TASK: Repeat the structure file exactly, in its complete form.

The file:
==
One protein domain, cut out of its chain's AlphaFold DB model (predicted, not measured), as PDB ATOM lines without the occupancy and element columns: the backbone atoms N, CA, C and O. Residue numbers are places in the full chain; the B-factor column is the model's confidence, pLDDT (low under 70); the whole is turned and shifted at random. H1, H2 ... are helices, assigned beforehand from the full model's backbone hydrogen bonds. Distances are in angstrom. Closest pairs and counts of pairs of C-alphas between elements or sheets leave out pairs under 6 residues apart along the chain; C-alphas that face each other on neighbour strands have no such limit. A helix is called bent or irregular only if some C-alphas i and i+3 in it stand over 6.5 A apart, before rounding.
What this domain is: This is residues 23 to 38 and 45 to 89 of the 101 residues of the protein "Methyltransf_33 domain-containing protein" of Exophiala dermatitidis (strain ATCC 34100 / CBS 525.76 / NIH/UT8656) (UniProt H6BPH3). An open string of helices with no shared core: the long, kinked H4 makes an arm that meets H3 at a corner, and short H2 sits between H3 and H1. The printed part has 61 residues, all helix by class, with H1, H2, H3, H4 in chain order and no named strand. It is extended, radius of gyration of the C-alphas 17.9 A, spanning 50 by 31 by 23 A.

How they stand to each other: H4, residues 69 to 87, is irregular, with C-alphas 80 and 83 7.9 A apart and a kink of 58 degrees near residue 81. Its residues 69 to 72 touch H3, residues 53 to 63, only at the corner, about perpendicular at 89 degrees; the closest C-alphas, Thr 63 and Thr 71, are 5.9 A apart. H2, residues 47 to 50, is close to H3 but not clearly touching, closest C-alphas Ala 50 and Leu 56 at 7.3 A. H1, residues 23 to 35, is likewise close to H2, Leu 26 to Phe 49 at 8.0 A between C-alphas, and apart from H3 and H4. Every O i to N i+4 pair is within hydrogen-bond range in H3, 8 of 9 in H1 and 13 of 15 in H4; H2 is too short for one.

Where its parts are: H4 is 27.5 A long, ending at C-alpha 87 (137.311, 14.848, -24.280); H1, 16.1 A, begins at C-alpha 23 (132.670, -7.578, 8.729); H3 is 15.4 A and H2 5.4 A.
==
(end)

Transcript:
One protein domain, cut out of its chain's AlphaFold DB model (predicted, not measured), as PDB ATOM lines without the occupancy and element columns: the backbone atoms N, CA, C and O. Residue numbers are places in the full chain; the B-factor column is the model's confidence, pLDDT (low under 70); the whole is turned and shifted at random. H1, H2 ... are helices, assigned beforehand from the full model's backbone hydrogen bonds. Distances are in angstrom. Closest pairs and counts of pairs of C-alphas between elements or sheets leave out pairs under 6 residues apart along the chain; C-alphas that face each other on neighbour strands have no such limit. A helix is called bent or irregular only if some C-alphas i and i+3 in it stand over 6.5 A apart, before rounding.
What this domain is: This is residues 23 to 38 and 45 to 89 of the 101 residues of the protein "Methyltransf_33 domain-containing protein" of Exophiala dermatitidis (strain ATCC 34100 / CBS 525.76 / NIH/UT8656) (UniProt H6BPH3). An open string of helices with no shared core: the long, kinked H4 makes an arm that meets H3 at a corner, and short H2 sits between H3 and H1. The printed part has 61 residues, all helix by class, with H1, H2, H3, H4 in chain order and no named strand. It is extended, radius of gyration of the C-alphas 17.9 A, spanning 50 by 31 by 23 A.

How they stand to each other: H4, residues 69 to 87, is irregular, with C-alphas 80 and 83 7.9 A apart and a kink of 58 degrees near residue 81. Its residues 69 to 72 touch H3, residues 53 to 63, only at the corner, about perpendicular at 89 degrees; the closest C-alphas, Thr 63 and Thr 71, are 5.9 A apart. H2, residues 47 to 50, is close to H3 but not clearly touching, closest C-alphas Ala 50 and Leu 56 at 7.3 A. H1, residues 23 to 35, is likewise close to H2, Leu 26 to Phe 49 at 8.0 A between C-alphas, and apart from H3 and H4. Every O i to N i+4 pair is within hydrogen-bond range in H3, 8 of 9 in H1 and 13 of 15 in H4; H2 is too short for one.

Where its parts are: H4 is 27.5 A long, ending at C-alpha 87 (137.311, 14.848, -24.280); H1, 16.1 A, begins at C-alpha 23 (132.670, -7.578, 8.729); H3 is 15.4 A and H2 5.4 A.